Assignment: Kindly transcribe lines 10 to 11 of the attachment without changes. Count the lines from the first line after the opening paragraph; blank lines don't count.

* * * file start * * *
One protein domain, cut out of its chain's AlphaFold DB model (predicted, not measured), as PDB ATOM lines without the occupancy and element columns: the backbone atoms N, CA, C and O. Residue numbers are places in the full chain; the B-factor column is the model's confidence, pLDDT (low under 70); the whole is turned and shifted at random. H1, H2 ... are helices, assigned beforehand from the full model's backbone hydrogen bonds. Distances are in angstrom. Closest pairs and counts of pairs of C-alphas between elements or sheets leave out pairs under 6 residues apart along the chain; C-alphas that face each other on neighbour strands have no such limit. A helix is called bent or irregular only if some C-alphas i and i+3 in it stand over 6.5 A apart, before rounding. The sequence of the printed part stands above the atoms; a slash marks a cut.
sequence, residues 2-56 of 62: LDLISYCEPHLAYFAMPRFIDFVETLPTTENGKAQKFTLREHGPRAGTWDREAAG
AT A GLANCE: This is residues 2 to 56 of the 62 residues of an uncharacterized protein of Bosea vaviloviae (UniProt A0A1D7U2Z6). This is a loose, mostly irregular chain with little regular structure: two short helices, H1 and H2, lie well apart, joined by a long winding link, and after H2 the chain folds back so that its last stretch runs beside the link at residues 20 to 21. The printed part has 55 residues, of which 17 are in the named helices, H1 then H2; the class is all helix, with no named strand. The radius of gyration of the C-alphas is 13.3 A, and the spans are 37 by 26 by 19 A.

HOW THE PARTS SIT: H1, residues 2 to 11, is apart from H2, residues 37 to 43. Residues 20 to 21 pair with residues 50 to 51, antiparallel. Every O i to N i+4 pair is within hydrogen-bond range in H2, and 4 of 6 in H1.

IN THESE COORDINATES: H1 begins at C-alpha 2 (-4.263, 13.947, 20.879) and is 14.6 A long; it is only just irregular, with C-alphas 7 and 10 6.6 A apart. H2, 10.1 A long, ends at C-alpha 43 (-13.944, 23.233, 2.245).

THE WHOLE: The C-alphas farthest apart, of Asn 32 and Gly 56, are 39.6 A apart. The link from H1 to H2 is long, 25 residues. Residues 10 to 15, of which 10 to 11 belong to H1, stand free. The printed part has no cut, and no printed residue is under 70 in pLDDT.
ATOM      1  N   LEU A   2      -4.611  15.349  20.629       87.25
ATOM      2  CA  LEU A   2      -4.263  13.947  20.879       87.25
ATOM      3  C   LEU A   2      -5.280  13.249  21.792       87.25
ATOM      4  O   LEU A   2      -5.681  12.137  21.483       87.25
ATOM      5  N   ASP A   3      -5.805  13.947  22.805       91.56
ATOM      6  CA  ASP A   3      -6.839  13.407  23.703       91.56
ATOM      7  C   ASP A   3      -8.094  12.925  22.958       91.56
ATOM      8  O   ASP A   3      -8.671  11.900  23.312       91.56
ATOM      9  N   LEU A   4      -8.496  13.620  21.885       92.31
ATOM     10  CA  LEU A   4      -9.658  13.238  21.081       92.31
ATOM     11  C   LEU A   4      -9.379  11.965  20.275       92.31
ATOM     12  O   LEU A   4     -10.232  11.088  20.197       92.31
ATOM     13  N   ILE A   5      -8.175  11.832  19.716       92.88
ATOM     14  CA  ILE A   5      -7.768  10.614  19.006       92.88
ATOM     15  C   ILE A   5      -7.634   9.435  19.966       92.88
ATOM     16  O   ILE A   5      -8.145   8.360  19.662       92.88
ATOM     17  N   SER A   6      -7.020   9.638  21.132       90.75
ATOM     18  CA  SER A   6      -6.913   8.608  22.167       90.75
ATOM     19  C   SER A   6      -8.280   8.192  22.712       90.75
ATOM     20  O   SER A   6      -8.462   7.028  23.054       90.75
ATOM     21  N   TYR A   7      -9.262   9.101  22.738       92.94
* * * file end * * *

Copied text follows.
ATOM      5  N   ASP A   3      -5.805  13.947  22.805       91.56
ATOM      6  CA  ASP A   3      -6.839  13.407  23.703       91.56